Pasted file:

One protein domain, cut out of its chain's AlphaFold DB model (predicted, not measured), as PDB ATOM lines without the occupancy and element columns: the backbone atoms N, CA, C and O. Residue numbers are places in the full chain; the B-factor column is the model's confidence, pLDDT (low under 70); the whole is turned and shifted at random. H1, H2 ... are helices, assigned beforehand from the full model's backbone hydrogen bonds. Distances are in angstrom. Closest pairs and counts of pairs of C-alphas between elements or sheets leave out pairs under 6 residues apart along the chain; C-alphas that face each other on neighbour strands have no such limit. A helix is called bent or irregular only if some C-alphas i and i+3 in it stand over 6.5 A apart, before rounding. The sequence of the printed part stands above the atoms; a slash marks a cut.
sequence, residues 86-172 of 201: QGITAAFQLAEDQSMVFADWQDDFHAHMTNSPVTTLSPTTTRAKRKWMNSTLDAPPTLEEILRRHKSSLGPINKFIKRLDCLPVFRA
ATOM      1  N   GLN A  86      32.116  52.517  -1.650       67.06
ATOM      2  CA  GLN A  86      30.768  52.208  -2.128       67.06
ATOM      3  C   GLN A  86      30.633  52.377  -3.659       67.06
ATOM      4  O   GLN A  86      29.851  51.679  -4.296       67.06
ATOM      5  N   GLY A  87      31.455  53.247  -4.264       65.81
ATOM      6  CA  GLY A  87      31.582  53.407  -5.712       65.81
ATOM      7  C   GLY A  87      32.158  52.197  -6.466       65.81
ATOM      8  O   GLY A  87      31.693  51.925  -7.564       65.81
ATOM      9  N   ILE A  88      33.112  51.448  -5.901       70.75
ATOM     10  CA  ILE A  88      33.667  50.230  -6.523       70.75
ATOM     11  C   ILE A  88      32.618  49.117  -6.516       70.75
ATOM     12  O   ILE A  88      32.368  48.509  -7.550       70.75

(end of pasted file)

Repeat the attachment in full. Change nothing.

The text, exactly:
One protein domain, cut out of its chain's AlphaFold DB model (predicted, not measured), as PDB ATOM lines without the occupancy and element columns: the backbone atoms N, CA, C and O. Residue numbers are places in the full chain; the B-factor column is the model's confidence, pLDDT (low under 70); the whole is turned and shifted at random. H1, H2 ... are helices, assigned beforehand from the full model's backbone hydrogen bonds. Distances are in angstrom. Closest pairs and counts of pairs of C-alphas between elements or sheets leave out pairs under 6 residues apart along the chain; C-alphas that face each other on neighbour strands have no such limit. A helix is called bent or irregular only if some C-alphas i and i+3 in it stand over 6.5 A apart, before rounding. The sequence of the printed part stands above the atoms; a slash marks a cut.
sequence, residues 86-172 of 201: QGITAAFQLAEDQSMVFADWQDDFHAHMTNSPVTTLSPTTTRAKRKWMNSTLDAPPTLEEILRRHKSSLGPINKFIKRLDCLPVFRA
ATOM      1  N   GLN A  86      32.116  52.517  -1.650       67.06
ATOM      2  CA  GLN A  86      30.768  52.208  -2.128       67.06
ATOM      3  C   GLN A  86      30.633  52.377  -3.659       67.06
ATOM      4  O   GLN A  86      29.851  51.679  -4.296       67.06
ATOM      5  N   GLY A  87      31.455  53.247  -4.264       65.81
ATOM      6  CA  GLY A  87      31.582  53.407  -5.712       65.81
ATOM      7  C   GLY A  87      32.158  52.197  -6.466       65.81
ATOM      8  O   GLY A  87      31.693  51.925  -7.564       65.81
ATOM      9  N   ILE A  88      33.112  51.448  -5.901       70.75
ATOM     10  CA  ILE A  88      33.667  50.230  -6.523       70.75
ATOM     11  C   ILE A  88      32.618  49.117  -6.516       70.75
ATOM     12  O   ILE A  88      32.368  48.509  -7.550       70.75